Cutting The Crap: Republicans at the Health Care Summit

I’m ba-a-a-a-ck…

It’s time to bury some of the bullshit the Republicans have
been throwing out there regarding health insurance reform.This will have to be done in several installments; there really is too much to cover in one article.

I watched the entire health care summit, and I was truly
impressed that President Obama could keep order in such obvious chaos. On the
one hand, you had the Democrats who were trying to make the case for various
aspects of their bills, and why the reforms were necessary. On the opposite side
were the Republicans, who seemed to have no idea why they were there, and could think of
doing nothing except trying to score political points with their brain-dead

Of course, some of those brain-dead followers seem to be in
the news media.Did anyone else see any of the grueling two-hour snoozefest on
MSNBC last night, in which mental midgets Chuck Todd and Savannah Guthrie
gushed over how “prepared” the Republicans were and how their bullshit probably
resonated with average folks. How the hell would they know? How many “average
folks” do you think those two talked to between the end of the health care
summit and the beginning of the extended edition of “Hardball” that began at
about 9:15? I wonder how often either one of them heads over to Southeast DC to
have a conversation with the uninsured and et their opinion on health insurance reform. Or
do you suspect, as I do, that they spend most of their lives working in the
halls of the White House and the Capitol building, and really don’t get around

But I digress; another column on media millionaires telling
us what we supposedly think about things is coming…

To those of us who live among these regular folks and live
in the world of the uninsured, the Republicans at that meeting looked like
buffoons, because that’s what they are. A few of the lower-profile Republicans
made a few decent points regarding cost containment that will have to be
addressed at some point, but on the whole, I got the sense that most of them were only there to score political points. And, as usual, the only ones
who scored political points yesterday were Democrats, particularly President
Obama. Unfortunately, only a few of us geeks got to see it, so we’ll have to
spread the word; the the Republican Party truly is “The Party of
No.” Based on Republican thinking, we can’t do anything right now, because they
put the economy in the shitter. Of course, since they put the economy in the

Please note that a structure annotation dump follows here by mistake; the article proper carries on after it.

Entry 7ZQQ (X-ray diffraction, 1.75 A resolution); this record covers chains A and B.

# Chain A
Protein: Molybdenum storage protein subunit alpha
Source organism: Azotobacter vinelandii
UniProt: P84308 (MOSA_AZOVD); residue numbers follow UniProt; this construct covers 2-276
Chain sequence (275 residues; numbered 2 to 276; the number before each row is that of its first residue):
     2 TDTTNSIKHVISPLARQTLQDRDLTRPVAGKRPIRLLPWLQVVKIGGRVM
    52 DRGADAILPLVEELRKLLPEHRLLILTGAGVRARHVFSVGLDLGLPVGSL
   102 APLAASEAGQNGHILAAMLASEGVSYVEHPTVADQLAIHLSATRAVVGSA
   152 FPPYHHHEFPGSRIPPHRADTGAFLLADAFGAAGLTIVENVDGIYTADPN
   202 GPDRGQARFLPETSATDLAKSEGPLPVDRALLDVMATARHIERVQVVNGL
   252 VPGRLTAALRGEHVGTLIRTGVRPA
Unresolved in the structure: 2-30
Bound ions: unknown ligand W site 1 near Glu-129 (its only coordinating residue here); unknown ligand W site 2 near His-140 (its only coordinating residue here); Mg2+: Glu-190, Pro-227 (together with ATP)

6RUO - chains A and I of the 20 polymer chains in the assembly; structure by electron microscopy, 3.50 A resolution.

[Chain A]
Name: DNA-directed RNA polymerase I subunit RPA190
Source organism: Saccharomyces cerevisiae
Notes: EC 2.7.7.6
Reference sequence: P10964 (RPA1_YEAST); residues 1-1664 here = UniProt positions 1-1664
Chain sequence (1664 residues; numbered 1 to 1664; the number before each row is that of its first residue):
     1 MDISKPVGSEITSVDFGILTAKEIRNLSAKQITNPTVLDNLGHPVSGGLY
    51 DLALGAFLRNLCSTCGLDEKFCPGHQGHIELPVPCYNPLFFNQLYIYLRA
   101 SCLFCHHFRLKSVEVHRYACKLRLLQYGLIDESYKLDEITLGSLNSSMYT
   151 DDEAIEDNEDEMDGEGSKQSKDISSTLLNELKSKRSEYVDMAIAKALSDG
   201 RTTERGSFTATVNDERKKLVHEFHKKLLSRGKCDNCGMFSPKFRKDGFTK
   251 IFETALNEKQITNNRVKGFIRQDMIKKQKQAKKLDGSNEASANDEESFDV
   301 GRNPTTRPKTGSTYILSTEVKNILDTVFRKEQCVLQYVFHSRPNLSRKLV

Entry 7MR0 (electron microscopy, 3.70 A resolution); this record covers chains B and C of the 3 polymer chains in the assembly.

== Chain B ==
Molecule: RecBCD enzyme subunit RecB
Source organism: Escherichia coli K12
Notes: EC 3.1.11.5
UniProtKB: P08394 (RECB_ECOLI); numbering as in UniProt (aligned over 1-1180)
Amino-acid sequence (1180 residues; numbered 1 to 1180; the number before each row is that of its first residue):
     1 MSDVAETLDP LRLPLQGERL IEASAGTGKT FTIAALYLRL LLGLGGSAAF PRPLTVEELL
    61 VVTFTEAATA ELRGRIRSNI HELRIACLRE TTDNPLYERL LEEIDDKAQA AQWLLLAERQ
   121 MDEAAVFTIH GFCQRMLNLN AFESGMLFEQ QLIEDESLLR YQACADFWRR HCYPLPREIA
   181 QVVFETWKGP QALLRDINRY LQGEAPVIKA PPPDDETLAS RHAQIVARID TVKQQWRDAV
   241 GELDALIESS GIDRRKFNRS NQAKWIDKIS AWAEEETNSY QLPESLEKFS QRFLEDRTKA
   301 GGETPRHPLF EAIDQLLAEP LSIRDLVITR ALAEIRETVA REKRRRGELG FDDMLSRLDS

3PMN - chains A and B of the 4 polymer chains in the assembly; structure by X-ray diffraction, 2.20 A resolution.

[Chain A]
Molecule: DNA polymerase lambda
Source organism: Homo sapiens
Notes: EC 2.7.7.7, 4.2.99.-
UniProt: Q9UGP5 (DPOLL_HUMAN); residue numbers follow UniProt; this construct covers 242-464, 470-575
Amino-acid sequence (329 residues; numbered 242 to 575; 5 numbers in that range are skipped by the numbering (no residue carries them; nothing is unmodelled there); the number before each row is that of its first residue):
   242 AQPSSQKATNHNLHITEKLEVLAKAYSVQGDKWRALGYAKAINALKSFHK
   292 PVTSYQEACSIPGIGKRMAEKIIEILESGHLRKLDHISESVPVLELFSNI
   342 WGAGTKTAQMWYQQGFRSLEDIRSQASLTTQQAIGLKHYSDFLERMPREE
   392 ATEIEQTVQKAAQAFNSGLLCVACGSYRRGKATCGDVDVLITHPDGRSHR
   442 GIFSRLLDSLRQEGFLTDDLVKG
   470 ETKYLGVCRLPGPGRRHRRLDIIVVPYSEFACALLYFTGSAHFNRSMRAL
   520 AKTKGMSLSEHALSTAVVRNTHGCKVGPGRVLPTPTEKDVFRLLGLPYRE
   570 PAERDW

shitter, they think they’re the only ones capable of getting us out.

It was remarkable just how many times these idiots repeated
the talking point, “We can’t afford it!” Seriously; what part of this do they not get? We’re
already paying for everything; the main problem is that an
ever-shrinking assortment of people are paying the entire bill, because private
health insurance is by nature risk-averse.  

Let me repeat that for the benefit of any hardcore Republican
who might happen upon this little tome, and who probably think this ridiculous
“argument” makes sense on some level; our health care system already costs us
$2.5 trillion per year.  What part of “one-sixth
of the economy” do these folks not understand, despite the fact that they keep
repeating it ad nauseum, as part of their meme decrying what they envision as a
“government takeover” of health care? The number of people who don’t pay for
health insurance keeps growing, which means more people are going without care
until they need far more expensive, chronic treatment, more people are seeing
economic ruin, and those who continue to pay for insurance are paying an
increasing proportion of the bill.

Got it now? Paying the current cost of health care is a non-issue; it’s
already being paid for. This concept that we “can’t afford” to reform health
insurance is patently absurd; we already do pay for it. Those who are either
denied or can’t afford insurance stay away from the doctor until their
condition severe. But at some point, they will end up at an emergency room
somewhere, incur some huge bills and not pay for them.  Then, health care providers raise their prices